Because magic methods are looked up differently from normal methods , this support has been specially implemented. This means that only specific magic methods are supported. The supported list includes almost all of them. If there are any missing that you need please let us know!
You mock magic methods by setting the method you are interested in to a function or a mock instance. If you are using a function then it must take self as the first argument .
>>> def __str__(self): ... return 'fooble' ... >>> mock = Mock() >>> mock.__str__ = __str__ >>> str(mock) 'fooble' >>> mock = Mock() >>> mock.__str__ = Mock() >>> mock.__str__.return_value = 'fooble' >>> str(mock) 'fooble' >>> mock = Mock() >>> mock.__iter__ = Mock(return_value=iter()) >>> list(mock) 
One use case for this is for mocking objects used as context managers in a with statement:
>>> mock = Mock() >>> mock.__enter__ = Mock(return_value='foo') >>> mock.__exit__ = Mock(return_value=False) >>> with mock as m: ... assert m == 'foo' ... >>> mock.__enter__.assert_called_with() >>> mock.__exit__.assert_called_with(None, None, None)
If you use the spec keyword argument to create a mock then attempting to set a magic method that isn’t in the spec will raise an AttributeError.
The full list of supported magic methods is:
The following methods are supported in Python 2 but don’t exist in Python 3:
The following methods are supported in Python 3 but don’t exist in Python 2:
The following methods exist but are not supported as they are either in use by mock, can’t be set dynamically, or can cause problems:
There are two MagicMock variants: MagicMock and NonCallableMagicMock.
MagicMock is a subclass of Mock with default implementations of most of the magic methods. You can use MagicMock without having to configure the magic methods yourself.
The constructor parameters have the same meaning as for Mock.
If you use the spec or spec_set arguments then only magic methods that exist in the spec will be created.
A non-callable version of MagicMock.
The constructor parameters have the same meaning as for MagicMock, with the exception of return_value and side_effect which have no meaning on a non-callable mock.
The magic methods are setup with MagicMock objects, so you can configure them and use them in the usual way:
>>> mock = MagicMock() >>> mock = 'fish' >>> mock.__setitem__.assert_called_with(3, 'fish') >>> mock.__getitem__.return_value = 'result' >>> mock 'result'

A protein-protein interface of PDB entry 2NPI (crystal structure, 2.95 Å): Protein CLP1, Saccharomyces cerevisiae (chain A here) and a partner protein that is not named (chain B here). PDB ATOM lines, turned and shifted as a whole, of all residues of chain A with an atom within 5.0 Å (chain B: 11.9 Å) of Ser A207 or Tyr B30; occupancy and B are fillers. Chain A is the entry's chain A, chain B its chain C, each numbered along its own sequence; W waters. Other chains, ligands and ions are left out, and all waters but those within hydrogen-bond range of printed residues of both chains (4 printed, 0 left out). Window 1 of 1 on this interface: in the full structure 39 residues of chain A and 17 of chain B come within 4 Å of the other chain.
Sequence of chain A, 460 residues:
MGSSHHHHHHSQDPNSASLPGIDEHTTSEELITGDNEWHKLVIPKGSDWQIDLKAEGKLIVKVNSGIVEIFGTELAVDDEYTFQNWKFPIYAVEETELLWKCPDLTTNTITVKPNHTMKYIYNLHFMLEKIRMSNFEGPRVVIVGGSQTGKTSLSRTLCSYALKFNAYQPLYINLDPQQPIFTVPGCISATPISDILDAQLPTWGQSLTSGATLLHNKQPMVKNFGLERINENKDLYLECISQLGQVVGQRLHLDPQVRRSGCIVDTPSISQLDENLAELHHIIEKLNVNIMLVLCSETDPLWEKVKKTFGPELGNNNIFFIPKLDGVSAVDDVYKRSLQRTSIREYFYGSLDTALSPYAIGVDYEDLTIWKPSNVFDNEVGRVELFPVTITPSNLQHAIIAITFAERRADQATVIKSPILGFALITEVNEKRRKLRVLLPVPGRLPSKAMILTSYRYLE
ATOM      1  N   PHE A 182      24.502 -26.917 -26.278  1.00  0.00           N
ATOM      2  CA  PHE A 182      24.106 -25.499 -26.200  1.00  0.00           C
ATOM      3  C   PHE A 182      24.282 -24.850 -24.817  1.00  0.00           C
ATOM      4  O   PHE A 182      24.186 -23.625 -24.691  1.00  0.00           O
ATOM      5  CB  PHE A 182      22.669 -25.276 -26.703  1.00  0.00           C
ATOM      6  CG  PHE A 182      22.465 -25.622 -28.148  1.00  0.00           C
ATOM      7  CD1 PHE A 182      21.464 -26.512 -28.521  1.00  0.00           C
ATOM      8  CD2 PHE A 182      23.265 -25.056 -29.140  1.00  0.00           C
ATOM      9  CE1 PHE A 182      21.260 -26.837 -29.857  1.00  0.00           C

By default many of the protocol methods are required to return objects of a specific type. These methods are preconfigured with a default return value, so that they can be used without you having to do anything if you aren’t interested in the return value. You can still set the return value manually if you want to change the default.
Methods and their defaults:
>>> mock = MagicMock() >>> int(mock) 1 >>> len(mock) 0 >>> hex(mock) '0x1' >>> list(mock)  >>> object() in mock False
The two equality method, __eq__ and __ne__, are special (changed in 0.7.2). They do the default equality comparison on identity, using a side effect, unless you change their return value to return something else:
>>> MagicMock() == 3 False >>> MagicMock() != 3 True >>> mock = MagicMock() >>> mock.__eq__.return_value = True >>> mock == 3 True
In 0.8 the __iter__ also gained special handling implemented with a side effect. The return value of MagicMock.__iter__ can be any iterable object and isn’t required to be an iterator:
>>> mock = MagicMock() >>> mock.__iter__.return_value = ['a', 'b', 'c'] >>> list(mock) ['a', 'b', 'c'] >>> list(mock) ['a', 'b', 'c']
If the return value is an iterator, then iterating over it once will consume it and subsequent iterations will result in an empty list:
>>> mock.__iter__.return_value = iter(['a', 'b', 'c']) >>> list(mock) ['a', 'b', 'c'] >>> list(mock) 
MagicMock has all of the supported magic methods configured except for some of the obscure and obsolete ones. You can still set these up if you want.
Magic methods that are supported but not setup by default in MagicMock are:
|||Magic methods should be looked up on the class rather than the instance. Different versions of Python are inconsistent about applying this rule. The supported protocol methods should work with all supported versions of Python.|
|||The function is basically hooked up to the class, but each Mock instance is kept isolated from the others.|